ADVERTISEMENT

Growing concerns over Paks upgrade

Visits

European officials have warned that the energy agreement between Hungary and Russia regarding the upgrade of Hungary’s sole nuclear power plant in Paks has numerous obstacles and could possibly violate European Union regulations, the Financial Times reported late yesterday.

"A veto or prohibitive fine from Brussels would be a bruising setback for Viktor Orbán, Hungary’s prime minister, who has made the project the centerpiece of his strategy to forge deeper political and economic ties with Russia, despite the ostracizing of Moscow by the west over Ukraine," the Financial Times report said.

"Although the European Commission did not raise objections to an intergovernmental agreement signed by the two countries just over a year ago, the award of contracts for the Paks plant has thrown up thorny antitrust concerns," the paper added.

Responding to Hungarian news agency MTI’s query to comment on the Financial Times’ report, EC spokesperson Ana-Kaisa Itkonen said the review of the project is "in a very early stage" and that "no conclusion of any kind can be drawn as to whether the agreement is in harmony with EU rules on public procurements or state aid".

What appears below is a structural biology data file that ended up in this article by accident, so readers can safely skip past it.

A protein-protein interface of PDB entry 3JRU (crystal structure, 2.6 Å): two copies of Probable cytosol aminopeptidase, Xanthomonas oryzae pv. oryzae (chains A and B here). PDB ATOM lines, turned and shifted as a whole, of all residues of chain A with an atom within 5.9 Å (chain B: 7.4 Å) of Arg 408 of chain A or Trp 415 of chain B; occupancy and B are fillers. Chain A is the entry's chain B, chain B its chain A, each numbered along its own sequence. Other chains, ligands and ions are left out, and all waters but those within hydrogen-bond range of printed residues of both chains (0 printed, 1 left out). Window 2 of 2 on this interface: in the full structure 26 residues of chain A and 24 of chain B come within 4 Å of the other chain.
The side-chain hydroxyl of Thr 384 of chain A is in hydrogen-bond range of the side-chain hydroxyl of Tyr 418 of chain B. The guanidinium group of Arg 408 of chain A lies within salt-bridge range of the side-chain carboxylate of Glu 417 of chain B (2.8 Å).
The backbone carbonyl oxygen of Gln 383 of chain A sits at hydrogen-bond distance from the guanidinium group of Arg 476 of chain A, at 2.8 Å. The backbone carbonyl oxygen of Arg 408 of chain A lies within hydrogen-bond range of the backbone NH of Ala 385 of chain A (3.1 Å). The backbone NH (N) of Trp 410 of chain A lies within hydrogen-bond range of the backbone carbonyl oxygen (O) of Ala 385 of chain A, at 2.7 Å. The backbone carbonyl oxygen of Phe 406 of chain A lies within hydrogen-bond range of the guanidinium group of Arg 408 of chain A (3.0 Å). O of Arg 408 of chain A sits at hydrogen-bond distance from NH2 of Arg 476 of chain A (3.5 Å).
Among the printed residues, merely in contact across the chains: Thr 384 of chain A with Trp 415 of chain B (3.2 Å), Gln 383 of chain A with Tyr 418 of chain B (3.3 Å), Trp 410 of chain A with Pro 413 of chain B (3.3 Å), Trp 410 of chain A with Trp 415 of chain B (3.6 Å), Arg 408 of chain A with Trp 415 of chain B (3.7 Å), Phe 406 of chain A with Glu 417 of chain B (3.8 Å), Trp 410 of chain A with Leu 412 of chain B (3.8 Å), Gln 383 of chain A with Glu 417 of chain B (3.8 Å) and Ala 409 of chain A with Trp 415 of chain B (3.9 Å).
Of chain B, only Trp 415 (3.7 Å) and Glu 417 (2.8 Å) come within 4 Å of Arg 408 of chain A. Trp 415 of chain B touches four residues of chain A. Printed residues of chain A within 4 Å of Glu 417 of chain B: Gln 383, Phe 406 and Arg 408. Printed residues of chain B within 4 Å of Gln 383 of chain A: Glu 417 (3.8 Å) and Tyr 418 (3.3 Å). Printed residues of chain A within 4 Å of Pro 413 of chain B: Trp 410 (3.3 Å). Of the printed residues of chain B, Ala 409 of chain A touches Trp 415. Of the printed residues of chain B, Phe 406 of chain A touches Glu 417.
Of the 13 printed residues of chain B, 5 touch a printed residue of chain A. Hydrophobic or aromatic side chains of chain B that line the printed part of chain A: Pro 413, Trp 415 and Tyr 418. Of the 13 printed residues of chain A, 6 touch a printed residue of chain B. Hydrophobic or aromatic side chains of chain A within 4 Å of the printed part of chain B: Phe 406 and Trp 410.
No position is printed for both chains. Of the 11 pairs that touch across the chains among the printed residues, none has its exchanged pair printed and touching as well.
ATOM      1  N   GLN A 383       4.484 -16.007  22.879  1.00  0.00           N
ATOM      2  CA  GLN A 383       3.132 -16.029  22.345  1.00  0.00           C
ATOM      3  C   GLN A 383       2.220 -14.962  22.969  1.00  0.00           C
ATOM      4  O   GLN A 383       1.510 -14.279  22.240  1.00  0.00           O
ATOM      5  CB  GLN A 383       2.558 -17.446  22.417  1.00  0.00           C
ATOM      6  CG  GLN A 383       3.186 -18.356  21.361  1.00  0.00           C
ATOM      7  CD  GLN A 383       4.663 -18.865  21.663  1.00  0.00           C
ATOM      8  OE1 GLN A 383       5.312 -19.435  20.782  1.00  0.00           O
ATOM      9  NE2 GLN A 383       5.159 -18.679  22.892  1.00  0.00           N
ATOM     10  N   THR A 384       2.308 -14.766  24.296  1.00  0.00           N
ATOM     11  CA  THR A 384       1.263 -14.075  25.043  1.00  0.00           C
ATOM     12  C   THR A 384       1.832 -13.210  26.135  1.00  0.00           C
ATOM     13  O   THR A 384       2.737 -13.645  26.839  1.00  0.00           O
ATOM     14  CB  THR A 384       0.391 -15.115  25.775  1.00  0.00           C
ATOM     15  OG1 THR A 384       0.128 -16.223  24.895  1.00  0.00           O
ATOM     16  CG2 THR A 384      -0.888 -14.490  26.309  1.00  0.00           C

Following Putin's visit to Budapest last week, Orbán said that he was expecting "an escalating conflict" with Brussels, as Hungary is against the European Union's plan to oversee intergovernmental energy agreements created by member states.

ADVERTISEMENT

Purchasing Managers' Index rises Analysis

Purchasing Managers' Index rises

Lawmakers approve residency permit for digital nomads Parliament

Lawmakers approve residency permit for digital nomads

The strongest move - Morgan Stanley Hungary head and Chess F... Podcasts

The strongest move - Morgan Stanley Hungary head and Chess F...

New Jewish cultural hub opens in Budapest City

New Jewish cultural hub opens in Budapest

SUPPORT THE BUDAPEST BUSINESS JOURNAL

Producing journalism that is worthy of the name is a costly business. For 27 years, the publishers, editors and reporters of the Budapest Business Journal have striven to bring you business news that works, information that you can trust, that is factual, accurate and presented without fear or favor.
Newspaper organizations across the globe have struggled to find a business model that allows them to continue to excel, without compromising their ability to perform. Most recently, some have experimented with the idea of involving their most important stakeholders, their readers.
We would like to offer that same opportunity to our readers. We would like to invite you to help us deliver the quality business journalism you require. Hit our Support the BBJ button and you can choose the how much and how often you send us your contributions.